One late afternoon last spring I received a visit from a former student and budding entrepreneur. I usually schedule these meetings at the end of the workday. It feels like a treat, witnessing aspiration and insight blend into leadership to create something new.
Luis (not his real name), however, had not come to see me for leadership advice. He had come to pitch his tech startup and ask for my involvement.
The venture, he explained, would contribute to the ongoing disruption and reinvention of business education and allow anyone anywhere — not just those as fortunate as himself — to have access to my teaching and insights online, for free.
While I would not be compensated, I’d have the opportunity to reach a broader audience and to be at the front — and on the right side — of the online revolution in education. I would become a better teacher, help democratize management learning, and secure my own and my school’s place among the survivors and beneficiaries of digital disruption.
I had heard all those arguments before. Reach. Scale. Efficiency. Democratization. This was my third such conversation in six months, including one with a pioneer of Massive Online Open Courses (MOOCs), the first wave of a digital tsunami headed towards the shores of higher education.
When I pointed out that I already share and discuss ideas freely online, in this blog and on Twitter, Luis beamed. That was why he had reached out, he said.
Apparently I have the right profile for a MOOC professor. I’m young enough to be threatened, good enough to be useful, and tech savvy enough to be interested. (Perhaps also vain enough to be flattered). My fondness for the Internet as a public agorá is surely a sign that I want it to become my open classroom as well.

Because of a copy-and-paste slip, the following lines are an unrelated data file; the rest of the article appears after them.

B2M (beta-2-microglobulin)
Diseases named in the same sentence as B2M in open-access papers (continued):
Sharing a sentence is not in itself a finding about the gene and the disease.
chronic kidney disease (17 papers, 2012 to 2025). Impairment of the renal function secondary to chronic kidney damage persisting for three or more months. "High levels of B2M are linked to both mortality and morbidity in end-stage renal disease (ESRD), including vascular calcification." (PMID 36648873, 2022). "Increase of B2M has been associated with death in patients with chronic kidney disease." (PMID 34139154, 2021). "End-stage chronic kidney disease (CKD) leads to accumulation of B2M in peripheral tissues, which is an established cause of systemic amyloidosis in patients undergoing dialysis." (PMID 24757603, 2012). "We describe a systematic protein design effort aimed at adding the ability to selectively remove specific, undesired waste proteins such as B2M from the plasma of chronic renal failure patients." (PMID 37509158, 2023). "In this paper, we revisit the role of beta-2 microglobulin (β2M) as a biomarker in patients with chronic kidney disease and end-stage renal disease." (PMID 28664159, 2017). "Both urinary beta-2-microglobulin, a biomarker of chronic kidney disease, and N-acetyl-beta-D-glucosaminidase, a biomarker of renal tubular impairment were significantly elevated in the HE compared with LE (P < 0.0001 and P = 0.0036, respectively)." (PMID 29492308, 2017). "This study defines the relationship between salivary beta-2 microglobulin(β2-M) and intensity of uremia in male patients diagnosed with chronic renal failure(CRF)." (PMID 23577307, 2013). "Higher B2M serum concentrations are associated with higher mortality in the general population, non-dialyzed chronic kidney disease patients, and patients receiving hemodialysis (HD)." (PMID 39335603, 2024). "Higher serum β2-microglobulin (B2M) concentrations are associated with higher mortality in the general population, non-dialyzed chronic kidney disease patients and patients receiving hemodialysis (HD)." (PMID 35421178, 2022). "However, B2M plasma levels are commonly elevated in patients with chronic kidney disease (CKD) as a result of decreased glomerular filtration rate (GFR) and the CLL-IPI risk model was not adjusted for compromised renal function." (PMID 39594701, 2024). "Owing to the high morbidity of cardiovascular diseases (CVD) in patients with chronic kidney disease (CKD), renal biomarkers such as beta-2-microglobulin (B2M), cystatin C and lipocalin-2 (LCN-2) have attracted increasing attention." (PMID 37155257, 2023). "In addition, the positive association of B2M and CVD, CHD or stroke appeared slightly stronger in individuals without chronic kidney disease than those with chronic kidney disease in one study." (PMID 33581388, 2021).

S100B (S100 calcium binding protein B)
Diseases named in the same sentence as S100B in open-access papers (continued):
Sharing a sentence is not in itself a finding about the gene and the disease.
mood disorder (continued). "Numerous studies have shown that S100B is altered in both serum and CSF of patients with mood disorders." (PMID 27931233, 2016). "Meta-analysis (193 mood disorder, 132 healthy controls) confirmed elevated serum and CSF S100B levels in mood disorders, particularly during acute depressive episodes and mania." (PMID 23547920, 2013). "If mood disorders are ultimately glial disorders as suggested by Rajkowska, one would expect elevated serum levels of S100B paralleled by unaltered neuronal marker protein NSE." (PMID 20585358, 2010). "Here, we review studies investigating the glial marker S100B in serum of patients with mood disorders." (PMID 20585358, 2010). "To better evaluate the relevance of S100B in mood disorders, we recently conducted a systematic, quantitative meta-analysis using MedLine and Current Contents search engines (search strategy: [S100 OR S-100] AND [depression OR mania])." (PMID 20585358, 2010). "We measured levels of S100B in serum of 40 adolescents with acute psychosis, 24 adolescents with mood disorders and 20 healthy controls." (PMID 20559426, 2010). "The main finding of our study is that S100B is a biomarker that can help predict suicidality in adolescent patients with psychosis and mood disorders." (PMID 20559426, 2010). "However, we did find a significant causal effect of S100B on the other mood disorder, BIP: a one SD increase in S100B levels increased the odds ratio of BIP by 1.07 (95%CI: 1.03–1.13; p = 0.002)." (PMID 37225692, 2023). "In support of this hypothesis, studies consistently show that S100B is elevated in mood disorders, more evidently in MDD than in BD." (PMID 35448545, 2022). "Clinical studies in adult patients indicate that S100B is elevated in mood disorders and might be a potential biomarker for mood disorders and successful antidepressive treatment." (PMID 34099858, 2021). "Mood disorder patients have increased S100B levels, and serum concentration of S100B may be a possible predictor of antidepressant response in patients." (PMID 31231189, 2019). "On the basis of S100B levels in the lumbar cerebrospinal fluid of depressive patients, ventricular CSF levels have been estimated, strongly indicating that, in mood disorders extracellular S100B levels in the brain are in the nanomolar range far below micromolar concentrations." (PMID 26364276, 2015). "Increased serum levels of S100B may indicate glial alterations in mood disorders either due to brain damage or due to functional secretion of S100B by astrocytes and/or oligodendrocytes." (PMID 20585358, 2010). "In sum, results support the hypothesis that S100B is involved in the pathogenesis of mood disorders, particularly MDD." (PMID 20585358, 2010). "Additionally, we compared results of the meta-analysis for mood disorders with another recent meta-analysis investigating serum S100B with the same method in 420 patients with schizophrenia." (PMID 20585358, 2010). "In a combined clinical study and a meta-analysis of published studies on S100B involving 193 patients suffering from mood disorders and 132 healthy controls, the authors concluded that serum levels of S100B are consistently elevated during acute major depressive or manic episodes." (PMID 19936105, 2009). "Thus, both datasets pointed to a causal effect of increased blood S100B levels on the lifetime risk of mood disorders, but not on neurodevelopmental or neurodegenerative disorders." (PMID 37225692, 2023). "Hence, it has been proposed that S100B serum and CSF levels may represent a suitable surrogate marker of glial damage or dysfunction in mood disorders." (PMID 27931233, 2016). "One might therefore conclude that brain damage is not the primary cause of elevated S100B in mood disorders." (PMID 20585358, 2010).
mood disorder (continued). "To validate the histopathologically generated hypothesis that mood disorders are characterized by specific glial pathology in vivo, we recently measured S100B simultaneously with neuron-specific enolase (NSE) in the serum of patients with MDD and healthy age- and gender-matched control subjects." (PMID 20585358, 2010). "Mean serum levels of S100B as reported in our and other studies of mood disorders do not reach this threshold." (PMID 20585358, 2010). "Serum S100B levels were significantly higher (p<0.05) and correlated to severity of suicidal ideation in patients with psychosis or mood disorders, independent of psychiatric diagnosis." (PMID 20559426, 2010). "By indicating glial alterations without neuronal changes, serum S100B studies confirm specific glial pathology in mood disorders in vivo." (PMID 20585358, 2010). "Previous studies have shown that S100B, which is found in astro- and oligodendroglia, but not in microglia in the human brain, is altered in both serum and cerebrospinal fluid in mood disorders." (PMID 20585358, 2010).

Actually, no. It isn’t. When it comes to joining this battle I declare myself a conscientious objector.
Mind you, I am not unsympathetic to the argument for MOOCs and their derivatives — that many people who need knowledge and skills don’t have the resources to acquire them in those expensive and inefficient bundles called “universities.” Nor am I blind to the problems facing business schools and higher education at large, or lacking in my enthusiasm for technology. I am not immune to flattery either.
I can easily concede that for many topics, the right numbers and platform may foster online learning and interactions as meaningful as those that take place in the average classroom or seminar room, specially for students and faculty accustomed to living part of their social lives online. And I believe that the conscious intent of MOOC proselytizers is altruistic.
However, as the Princeton sociologist who discontinued his popular MOOC illustrated, if you are a prominent faculty member at an elite university the idealistic prospect of spreading free knowledge to the masses may distract you from pondering your MOOC’s more troublesome potential social consequences.
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Via Chuck Sherwood, Senior Associate, TeleDimensions, Inc